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Choosing a career in Science and Technology

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  • Tacsir, Ezequiel

    ()
    (UNU-MERIT, Maastricht University)

Abstract

Student choice is at the center of many discussions about higher education policy. At the same time, and regardless of the emphasis put on achieving an important endowment of graduates trained in science and engineering, participation in these fields is stagnated or declining. Evidence suggests that the provision of additional scholarships for science and engineering students or abolishing the tuition fees will have practically no impact. The major problem seems to be that science and engineering programs suffer from a poor image, including as being difficult, leading to lower earning potentials than other specializations. The present study contributes to our understanding of the student choice process by highlighting by means of binomial probit with selection model (Van den Ven and Van Praag, 1981) the factors and dimensions that influence the choicew of field of study. Specifically, we will show the role that non-pecuniary rewards play in the selection process. Using results from a self-designed survey to young individuals finishing high school in Argentina, we show that when factors as the social respect and expected labour demand are considered, the income expectations become irrelevant for the decision about what type of career to follow at the university. Specifically, those inclined towards science, technology and engineering fields are motivated by the belief of obtaining important rewards in the form of social rewards (i.e., reputation) and the expectation of graduating from a highly demanded university career.

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File URL: http://www.merit.unu.edu/publications/wppdf/2010/wp2010-014.pdf
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Bibliographic Info

Paper provided by United Nations University - Maastricht Economic and Social Research Institute on Innovation and Technology (MERIT) in its series MERIT Working Papers with number 014.

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Date of creation: 2010
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Handle: RePEc:unm:unumer:2010014

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Related research

Keywords: Occupational Choice; Professions; Public Policy;

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References

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  1. Montmarquette, C. & Cannings, C. & Mahseredjian,S., 1997. "How do Young People Choose College Majors?," Cahiers de recherche 9719, Centre interuniversitaire de recherche en économie quantitative, CIREQ.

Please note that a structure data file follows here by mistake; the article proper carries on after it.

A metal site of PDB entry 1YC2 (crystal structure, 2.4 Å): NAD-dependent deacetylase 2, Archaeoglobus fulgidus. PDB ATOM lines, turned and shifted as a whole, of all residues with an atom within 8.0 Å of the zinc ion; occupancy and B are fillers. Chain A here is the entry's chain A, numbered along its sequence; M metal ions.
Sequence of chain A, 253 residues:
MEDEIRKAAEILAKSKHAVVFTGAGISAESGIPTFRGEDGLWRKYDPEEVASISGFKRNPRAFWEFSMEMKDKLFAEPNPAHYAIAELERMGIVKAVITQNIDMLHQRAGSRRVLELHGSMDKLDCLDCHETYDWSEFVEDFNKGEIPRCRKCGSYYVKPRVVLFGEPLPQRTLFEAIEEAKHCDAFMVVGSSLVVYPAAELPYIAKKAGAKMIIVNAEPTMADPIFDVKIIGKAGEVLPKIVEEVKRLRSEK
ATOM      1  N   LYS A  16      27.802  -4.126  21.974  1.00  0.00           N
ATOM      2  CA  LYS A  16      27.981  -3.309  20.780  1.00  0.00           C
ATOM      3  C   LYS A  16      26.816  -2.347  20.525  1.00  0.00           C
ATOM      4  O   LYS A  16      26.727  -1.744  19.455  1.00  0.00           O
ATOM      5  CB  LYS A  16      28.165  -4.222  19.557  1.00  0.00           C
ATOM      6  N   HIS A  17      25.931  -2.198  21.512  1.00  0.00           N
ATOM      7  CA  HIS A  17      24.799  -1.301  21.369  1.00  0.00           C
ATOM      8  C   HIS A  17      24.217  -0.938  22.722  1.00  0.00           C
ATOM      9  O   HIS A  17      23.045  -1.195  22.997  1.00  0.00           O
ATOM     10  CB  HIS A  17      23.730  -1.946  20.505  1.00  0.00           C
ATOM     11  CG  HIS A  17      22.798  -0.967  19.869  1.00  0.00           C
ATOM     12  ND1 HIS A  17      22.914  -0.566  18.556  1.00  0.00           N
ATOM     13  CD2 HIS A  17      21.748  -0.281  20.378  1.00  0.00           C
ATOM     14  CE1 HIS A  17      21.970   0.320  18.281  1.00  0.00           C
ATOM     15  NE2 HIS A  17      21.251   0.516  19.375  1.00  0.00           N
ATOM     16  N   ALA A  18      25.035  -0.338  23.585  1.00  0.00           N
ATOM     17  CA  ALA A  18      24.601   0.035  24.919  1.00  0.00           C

2. Magali Beffy & Denis Fougère & Arnaud Maurel, 2012. "Choosing the Field of Study in Postsecondary Education: Do Expected Earnings Matter?," The Review of Economics and Statistics, MIT Press, vol. 94(1), pages 334-347, February.
  3. Miller, Robert A, 1984. "Job Matching and Occupational Choice," Journal of Political Economy, University of Chicago Press, vol. 92(6), pages 1086-120, December.
  4. Boudarbat, Brahim, 2004. "Earnings and Community College Field of Study Choice in Canada," IZA Discussion Papers 1156, Institute for the Study of Labor (IZA).
  5. Mark C. Berger, 1988. "Predicted future earnings and choice of college major," Industrial and Labor Relations Review, ILR Review, Cornell University, ILR School, vol. 41(3), pages 418-429, April.
  6. Paul M. Romer, 2000. "Should the Government Subsidize Supply or Demand in the Market for Scientists and Engineers?," NBER Working Papers 7723, National Bureau of Economic Research, Inc.
  7. Hessel Oosterbeek & Dinand Webbink, 1997. "Is there a Hidden Technical Potential?," Tinbergen Institute Discussion Papers 97-012/3, Tinbergen Institute.
  8. Topel, Robert H & Ward, Michael P, 1992. "Job Mobility and the Careers of Young Men," The Quarterly Journal of Economics, MIT Press, vol. 107(2), pages 439-79, May.
  9. Bratti, Massimiliano, 2006. "Social Class and Undergraduate Degree Subject in the UK," IZA Discussion Papers 1979, Institute for the Study of Labor (IZA).
  10. Sicherman, Nachum & Galor, Oded, 1990. "A Theory of Career Mobility," Journal of Political Economy, University of Chicago Press, vol. 98(1), pages 169-92, February.
  11. repec:dgr:uvatin:2097012 is not listed on IDEAS
  12. Arcidiacono, Peter, 2002. "Ability Sorting and the Returns to College Major," Working Papers 02-26, Duke University, Department of Economics.
  13. Hessel Oosterbeek & Dinand Webbink, 1997. "Is there a Hidden Technical Potential?," Tinbergen Institute Discussion Papers 97-012/3, Tinbergen Institute.
  14. Derek Neal, 1998. "The Complexity of Job Mobility Among Young Men," NBER Working Papers 6662, National Bureau of Economic Research, Inc.
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